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Culinary Students Run the Show at Parrot Cage Restaurant

By Wendell Hutson | June 13, 2013 7:44am | Updated on June 13, 2013 2:02pm
 The Parrot Cage in South Shore and is operated by the Washburne Culinary Institute.
Parrot Cage open for the summer
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SOUTH SHORE — While other college students are on summer break, it's business as usual for Washburne Culinary Institute students working at the Parrot Cage restaurant.

The Parrot Cage, in the South Shore Cultural Center, 7059 S. South Shore Drive, offers lunch from 11 a.m. to 1 p.m. Tuesday through Saturday, dinner from 5-9 p.m. Wednesday through Saturday and Sunday brunch from 11 a.m. to 3 p.m.

Prices range from $12-$18 for dinner and $6-$9 for lunch and brunch. Credit cards are accepted.

The eatery is the perfect place to eat on Sunday for Father's Day, said Ald. Willie Cochran (20th).

"I had salmon for lunch, and it was delicious. The service is good, and so are the menu choices," Cochran said. "Even though [Parrot Cage] is not part of my ward, I will be back."

A special brunch menu for Father's Day will include spareribs, fried catfish, turkey sausage and jerk chicken. Regular menu items include chicken, grilled skirt steak, crabcakes, burgers, fried fish tacos and pork chops. Nonalcoholic beverages are sold for $2.50.

The cultural center has a parking lot for restaurant customers, but patrons will need to feed the meters to park there.

One Washburne student, 24-year-old Bianca Viamontes, who travels daily from Albany Park to Englewood to attend classes at Washburne, credits her training at the trade school for helping her land a job recently as a chef in a casino.

"I will be graduating at the end of the summer, but I know if it were not for my training at Washburne I would not have gotten this job," Viamontes said. "When I went for my interview, the first thing they asked for was a demonstration of my cooking skills, and boy did I show them. A week later I got the job, and I love it."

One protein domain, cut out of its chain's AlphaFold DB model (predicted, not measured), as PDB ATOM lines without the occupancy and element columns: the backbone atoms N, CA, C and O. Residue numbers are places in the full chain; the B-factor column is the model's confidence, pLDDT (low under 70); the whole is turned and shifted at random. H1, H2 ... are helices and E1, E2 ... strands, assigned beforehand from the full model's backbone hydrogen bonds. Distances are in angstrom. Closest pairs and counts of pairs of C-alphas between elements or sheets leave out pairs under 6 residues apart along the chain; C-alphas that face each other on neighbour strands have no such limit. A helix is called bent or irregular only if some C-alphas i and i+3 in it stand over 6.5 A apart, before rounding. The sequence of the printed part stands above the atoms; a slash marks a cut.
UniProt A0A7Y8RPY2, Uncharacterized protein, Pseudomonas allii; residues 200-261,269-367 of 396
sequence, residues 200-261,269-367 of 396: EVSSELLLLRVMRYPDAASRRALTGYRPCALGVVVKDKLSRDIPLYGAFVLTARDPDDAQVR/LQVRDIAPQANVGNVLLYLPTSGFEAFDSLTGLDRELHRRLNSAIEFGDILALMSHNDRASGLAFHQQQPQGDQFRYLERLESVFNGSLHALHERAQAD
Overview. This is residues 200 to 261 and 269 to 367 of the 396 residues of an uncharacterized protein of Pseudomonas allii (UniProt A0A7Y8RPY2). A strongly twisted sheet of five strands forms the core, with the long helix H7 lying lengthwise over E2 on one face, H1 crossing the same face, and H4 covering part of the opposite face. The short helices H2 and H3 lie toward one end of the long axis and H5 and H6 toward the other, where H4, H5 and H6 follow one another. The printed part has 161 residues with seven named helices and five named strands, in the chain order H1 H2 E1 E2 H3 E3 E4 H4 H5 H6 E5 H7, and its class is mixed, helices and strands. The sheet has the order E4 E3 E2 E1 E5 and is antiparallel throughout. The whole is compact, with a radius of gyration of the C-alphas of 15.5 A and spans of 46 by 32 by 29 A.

Helping students start their careers is what Kennedy-King College is all about, said Joyce Ester, the school's president.

"If you look around this area, there aren't many sit-down restaurants available. The Parrot Cage is a place people can come to eat some good, healthy food in a relaxing atmosphere," Ester said.

Customers leaving the restaurant Wednesday had nothing but kind things to say about the food and service.

Charlotte Rutledge lives in Austin on the Far West Side but drove to South Shore to dine.

"Oh my God, I can't wait to tell my co-workers about this place. Everything was so good. The students were very attentive and respectful to me," said Rutledge, coordinator for education at St. Sabina Church in Auburn Gresham.

Wednesday was the first time Shantellas Veal, who lives in Woodlawn, stepped inside the cultural center.

"I have driven past this place a lot but never came inside to see what it looks like. It's a beautiful building with a great view of the lake," said Veal, an administrator at Heart2Heart Social Enterprise Inc., a social service organization in Woodlawn. "My boss was supposed to come to the opening, but could not make it, so I came in her place, and I am glad I did. Lunch was fabulous."

For the Rev. Mark Smith, minister of stewardship at Trinity United Church of Christ, eating at the Parrot Cage was a "blessing."

"Some people have reservations about eating food prepared by students in training, but not me," Smith said. "If God blessed them with the talent to cook and trust them, then surely I can, too."